Disaster profile of the country
Disasters are sudden and intense events which result in considerable destruction, injuries & deaths, disrupting normal life as well as the process of development. Increasing population and various other socio-economic factors have forced people to live in vulnerable areas. Disasters are perceived to be on the increase in terms of their magnitude, frequency, and economic impact. Unique geo-climatic conditions make the Indian region particularly vulnerable to disasters. Floods and high winds account for around 60 percent of all disasters. About 54 percent of the sub-continent‟s landmass is vulnerable to earthquakes, while about 4 crore hectares, that is, about 12 percent of the country is vulnerable to periodic floods. New disaster threats have also developed, such as the tsunami disaster of December 2004 which was an unprecedented natural disaster. The total expenditure on relief and reconstruction in Gujarat alone after the severe earthquake of January 2001 has been about Rs. 11,500 crore in that year. Thus it is evident from the facts and figures that for the national development and citizen‟s welfare, development process needs to be sensitive towards disaster prevention and mitigation aspects. There is an urgent need to look at the disasters from a development perspective.
India‟s unique geo-climatic position makes India particularly vulnerable to natural disasters. India is a vast peninsula of sub-continental size and surrounded by sea on three sides and has the Himalayas range on the fourth side, which has some of the tallest mountains of the world. That is why India has to face a very large variety of disastrous events of geological, oceanic or climatic origin. There is a broad classification of natural disasters in India. Brief description is mentioned below as per the geological origin of these disasters.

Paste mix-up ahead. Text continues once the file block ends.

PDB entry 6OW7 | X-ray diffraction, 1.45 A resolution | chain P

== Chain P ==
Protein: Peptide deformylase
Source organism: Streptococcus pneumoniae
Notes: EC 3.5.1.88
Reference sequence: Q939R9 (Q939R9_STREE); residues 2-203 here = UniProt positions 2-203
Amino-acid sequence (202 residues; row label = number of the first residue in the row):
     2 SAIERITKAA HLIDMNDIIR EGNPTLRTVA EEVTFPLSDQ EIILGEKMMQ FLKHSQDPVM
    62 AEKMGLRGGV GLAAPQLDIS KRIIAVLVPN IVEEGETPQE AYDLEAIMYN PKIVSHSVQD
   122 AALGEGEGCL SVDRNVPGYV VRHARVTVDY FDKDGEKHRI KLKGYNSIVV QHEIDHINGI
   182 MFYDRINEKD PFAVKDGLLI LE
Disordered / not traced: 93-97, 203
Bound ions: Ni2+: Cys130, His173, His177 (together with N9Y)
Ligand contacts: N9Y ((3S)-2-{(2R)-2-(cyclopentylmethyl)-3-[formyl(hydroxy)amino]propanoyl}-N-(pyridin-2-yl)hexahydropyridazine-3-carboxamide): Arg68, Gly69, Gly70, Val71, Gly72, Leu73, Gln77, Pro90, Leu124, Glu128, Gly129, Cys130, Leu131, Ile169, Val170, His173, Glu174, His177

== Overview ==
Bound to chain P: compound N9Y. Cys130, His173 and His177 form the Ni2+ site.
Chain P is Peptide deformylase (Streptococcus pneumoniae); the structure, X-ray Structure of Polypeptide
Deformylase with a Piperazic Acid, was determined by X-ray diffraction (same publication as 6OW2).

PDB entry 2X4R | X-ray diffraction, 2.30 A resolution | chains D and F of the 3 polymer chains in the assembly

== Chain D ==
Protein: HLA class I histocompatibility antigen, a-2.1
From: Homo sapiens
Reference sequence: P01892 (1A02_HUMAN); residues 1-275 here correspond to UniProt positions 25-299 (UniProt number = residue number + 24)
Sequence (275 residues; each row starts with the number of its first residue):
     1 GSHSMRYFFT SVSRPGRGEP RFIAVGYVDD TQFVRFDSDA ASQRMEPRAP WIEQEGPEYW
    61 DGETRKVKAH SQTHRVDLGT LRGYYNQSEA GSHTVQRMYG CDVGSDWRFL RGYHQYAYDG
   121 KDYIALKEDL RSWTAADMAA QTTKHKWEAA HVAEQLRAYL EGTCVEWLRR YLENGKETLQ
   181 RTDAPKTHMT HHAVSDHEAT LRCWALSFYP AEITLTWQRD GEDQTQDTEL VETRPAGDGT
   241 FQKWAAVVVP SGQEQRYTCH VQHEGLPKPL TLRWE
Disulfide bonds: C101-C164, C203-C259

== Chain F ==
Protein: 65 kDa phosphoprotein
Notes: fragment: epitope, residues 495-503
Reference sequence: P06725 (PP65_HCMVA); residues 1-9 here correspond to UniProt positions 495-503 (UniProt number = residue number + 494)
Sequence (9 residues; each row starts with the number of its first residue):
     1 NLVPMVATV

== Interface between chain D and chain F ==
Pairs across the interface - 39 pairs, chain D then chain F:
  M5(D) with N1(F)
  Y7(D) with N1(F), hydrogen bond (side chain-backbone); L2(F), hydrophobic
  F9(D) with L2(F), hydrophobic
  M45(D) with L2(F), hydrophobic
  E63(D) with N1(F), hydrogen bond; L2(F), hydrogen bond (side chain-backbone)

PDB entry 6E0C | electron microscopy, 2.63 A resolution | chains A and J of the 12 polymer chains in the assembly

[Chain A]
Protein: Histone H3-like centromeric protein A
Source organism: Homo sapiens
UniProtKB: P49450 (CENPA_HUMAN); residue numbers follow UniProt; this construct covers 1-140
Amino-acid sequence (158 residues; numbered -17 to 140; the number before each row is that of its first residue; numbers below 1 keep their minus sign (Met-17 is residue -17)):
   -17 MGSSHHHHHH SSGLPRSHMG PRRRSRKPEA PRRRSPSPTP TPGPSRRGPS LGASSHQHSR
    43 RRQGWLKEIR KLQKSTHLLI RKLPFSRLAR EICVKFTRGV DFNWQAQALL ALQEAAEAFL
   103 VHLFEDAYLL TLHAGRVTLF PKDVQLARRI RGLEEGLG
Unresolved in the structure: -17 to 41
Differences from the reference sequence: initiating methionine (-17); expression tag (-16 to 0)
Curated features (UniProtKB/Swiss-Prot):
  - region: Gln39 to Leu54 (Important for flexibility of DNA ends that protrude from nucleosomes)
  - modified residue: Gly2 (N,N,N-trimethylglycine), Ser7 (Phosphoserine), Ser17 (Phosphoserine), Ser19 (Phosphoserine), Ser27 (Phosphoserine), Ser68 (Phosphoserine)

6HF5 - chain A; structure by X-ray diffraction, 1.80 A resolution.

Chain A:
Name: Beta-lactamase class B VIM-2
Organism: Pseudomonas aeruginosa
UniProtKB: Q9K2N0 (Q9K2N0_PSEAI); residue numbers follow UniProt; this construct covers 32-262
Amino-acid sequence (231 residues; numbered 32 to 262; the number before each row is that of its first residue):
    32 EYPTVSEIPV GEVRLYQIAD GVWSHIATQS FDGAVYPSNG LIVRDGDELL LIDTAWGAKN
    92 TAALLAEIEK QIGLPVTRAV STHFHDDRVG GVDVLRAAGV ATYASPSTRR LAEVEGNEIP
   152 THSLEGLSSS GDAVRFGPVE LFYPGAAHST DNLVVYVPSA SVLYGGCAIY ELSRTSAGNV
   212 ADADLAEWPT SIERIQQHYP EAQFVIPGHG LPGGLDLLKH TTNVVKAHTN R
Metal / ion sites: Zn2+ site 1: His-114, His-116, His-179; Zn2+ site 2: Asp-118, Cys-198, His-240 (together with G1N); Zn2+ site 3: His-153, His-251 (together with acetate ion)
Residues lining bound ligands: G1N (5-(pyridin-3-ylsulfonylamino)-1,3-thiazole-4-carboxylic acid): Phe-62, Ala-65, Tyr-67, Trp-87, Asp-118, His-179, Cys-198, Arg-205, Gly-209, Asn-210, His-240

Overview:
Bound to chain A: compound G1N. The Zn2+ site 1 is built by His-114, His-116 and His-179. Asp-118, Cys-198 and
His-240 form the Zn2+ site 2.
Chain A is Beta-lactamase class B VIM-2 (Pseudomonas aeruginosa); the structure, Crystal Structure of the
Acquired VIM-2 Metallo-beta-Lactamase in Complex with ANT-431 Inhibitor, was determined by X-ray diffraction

North India comprising the Himalayan mountainous region and the Indo-Gangetic plains ahs highly variable topography with some of the tallest mountains and perennial rivers. Its northern most boundary also happens to be the zone of collision of two major tectonic plates, viz. the Indian plate and the Asian plate. The area also has many geological faults. North India is also characterized by spells of hot, cold and rainy weather and attributes can vary within wide limits creating unusual situations. As a result of these characteristics geographical, climatic, and geological features, North Indian states (J&K, HP, Punjab, Haryana, Uttaranchal, Delhi, UP, Bihar) are visited by natural disasters in the form of earthquakes, landslides, avalanches, floods, droughts, heat and cold waves.
The location and climate of East and North East India (WB, Sikkim, Assam, Arunachal Pradesh, Nagal and Manipur, Meghalaya, Tripura, Mizoram) are such that these states are visited by earthquakes, landslides, floods, and droughts. West Bengal can be affected by cyclones also.
The central parts of the country (Orissa, Chhattisgarh, Jharkhand, M.P, Rajasthan, Gujarat, Maharashtra and Goa) have a highly variable rainfall regime, both in time and space. Therefore, floods and droughts are major disasters in the area. Orissa and Gujarat suffer heavily from cyclones. Goa and Maharashtra suffer from very heavy rain fury. Orissa has also suffered from heat waves in recent years.
The peninsular India (Andhra Pradesh, Karnataka, Tamil Nadu, and Kerala) suffer mainly from cyclones, floods and droughts. While Kerala escapes the fury of cyclones, it suffers from earthquakes and landslides in addition to floods and droughts. The Telangana and Rayalaseema area of Andhra Pradesh are highly rain-deficient areas and therefore suffer drought conditions often.